Atlanta just received federal funds and they are eager to pump that money into local projects around the city. In total, the federal government granted the city of Atlanta $45 million, but local authorities claim that is just a taste. They hope to receive even more of the $1.2 trillion that the federal government’s infrastructure investment and jobs act offers to the states. Even so, Atlanta plans to subsidize another $13 million in public funds for the projects. In total, $58 million will help counties across Georgia. Find out where these federal funds will go and how they may affect your county, right here.
The Atlanta Regional Commission (ARC) is in charge of regional planning and intergovernmental coordination. This gave them the power to decide where exactly these federal funds should be spent. The focus for now is improving transit centers and accessibility improvements and upgrades.
Counties to Receive Federal Funds
Clayton County will receive funds to help improve and upgrade their transit center. Specifically, Clayton County can expect to receive $11.9 million to develop these projects. Projects that include covered waiting areas and improved public restrooms for their transit stations. Additionally, they should see upgrades to their main transit center in Jonesboro.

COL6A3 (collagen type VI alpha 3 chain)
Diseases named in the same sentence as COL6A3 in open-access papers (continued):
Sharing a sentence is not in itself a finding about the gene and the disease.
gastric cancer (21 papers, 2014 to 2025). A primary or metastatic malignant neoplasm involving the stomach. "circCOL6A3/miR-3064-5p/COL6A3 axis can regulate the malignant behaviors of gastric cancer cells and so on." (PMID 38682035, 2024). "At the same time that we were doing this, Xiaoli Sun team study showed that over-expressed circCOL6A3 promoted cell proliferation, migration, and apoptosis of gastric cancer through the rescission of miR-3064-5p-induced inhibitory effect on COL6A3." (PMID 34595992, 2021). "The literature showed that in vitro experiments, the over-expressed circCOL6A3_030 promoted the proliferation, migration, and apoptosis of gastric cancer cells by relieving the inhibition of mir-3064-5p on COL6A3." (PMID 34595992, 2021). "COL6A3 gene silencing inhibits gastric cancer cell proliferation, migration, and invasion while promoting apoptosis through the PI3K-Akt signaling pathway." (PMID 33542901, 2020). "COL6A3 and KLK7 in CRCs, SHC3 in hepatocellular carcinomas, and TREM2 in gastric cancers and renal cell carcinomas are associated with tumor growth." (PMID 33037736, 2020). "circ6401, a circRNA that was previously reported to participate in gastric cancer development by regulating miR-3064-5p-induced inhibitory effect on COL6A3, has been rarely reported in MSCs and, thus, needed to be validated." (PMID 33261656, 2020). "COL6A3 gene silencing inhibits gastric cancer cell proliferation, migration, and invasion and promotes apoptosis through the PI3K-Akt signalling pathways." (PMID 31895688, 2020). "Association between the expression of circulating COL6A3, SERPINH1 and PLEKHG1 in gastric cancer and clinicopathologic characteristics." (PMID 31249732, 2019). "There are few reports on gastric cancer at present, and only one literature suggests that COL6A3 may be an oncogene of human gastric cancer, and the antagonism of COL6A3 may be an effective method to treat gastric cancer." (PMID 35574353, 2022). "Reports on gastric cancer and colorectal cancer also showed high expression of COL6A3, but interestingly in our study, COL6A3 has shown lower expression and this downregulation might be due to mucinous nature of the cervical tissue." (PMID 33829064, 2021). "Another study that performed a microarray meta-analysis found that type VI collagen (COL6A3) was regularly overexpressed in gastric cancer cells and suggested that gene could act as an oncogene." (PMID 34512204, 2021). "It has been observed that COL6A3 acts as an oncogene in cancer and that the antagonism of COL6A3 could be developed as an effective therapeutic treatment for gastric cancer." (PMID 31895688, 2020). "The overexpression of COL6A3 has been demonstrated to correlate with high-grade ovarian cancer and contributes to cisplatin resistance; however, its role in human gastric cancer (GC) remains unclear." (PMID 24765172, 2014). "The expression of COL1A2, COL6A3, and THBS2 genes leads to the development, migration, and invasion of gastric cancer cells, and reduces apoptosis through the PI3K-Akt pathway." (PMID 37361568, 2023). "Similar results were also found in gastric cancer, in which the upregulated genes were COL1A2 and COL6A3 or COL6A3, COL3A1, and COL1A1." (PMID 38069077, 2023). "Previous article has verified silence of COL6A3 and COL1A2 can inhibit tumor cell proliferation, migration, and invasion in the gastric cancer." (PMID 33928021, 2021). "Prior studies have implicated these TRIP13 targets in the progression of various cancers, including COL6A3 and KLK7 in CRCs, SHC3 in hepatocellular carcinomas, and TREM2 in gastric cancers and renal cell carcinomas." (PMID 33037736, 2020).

Cobb County will receive almost as much, at $11.5 million, for safety and accessibility improvements. These include improvements to the Cobb Link bus and transit system. Some of these will include prioritizing curb cuts and crosswalks. This could make it easier for all citizens to travel through the county.
Of course, since public transportation is the number one beneficiary of the funds, it would make sense that the public transportation department of MARTA gets the most funds. The city will invest $12.1 million to go toward the purchase of 22 new compressed natural gas buses. These should help offset Georgia’s carbon footprint. That’s coupled with an additional $11.9 million for electric buses and EV charging stations across Atlanta.
Hopefully the city officials follow through with their promise that this is only the beginning. Places like Clayton County need more than just clean restrooms and covered parking, but it is a step forward. ARC should have additional requests to make a bigger dent in the $1.2 trillion of government funds.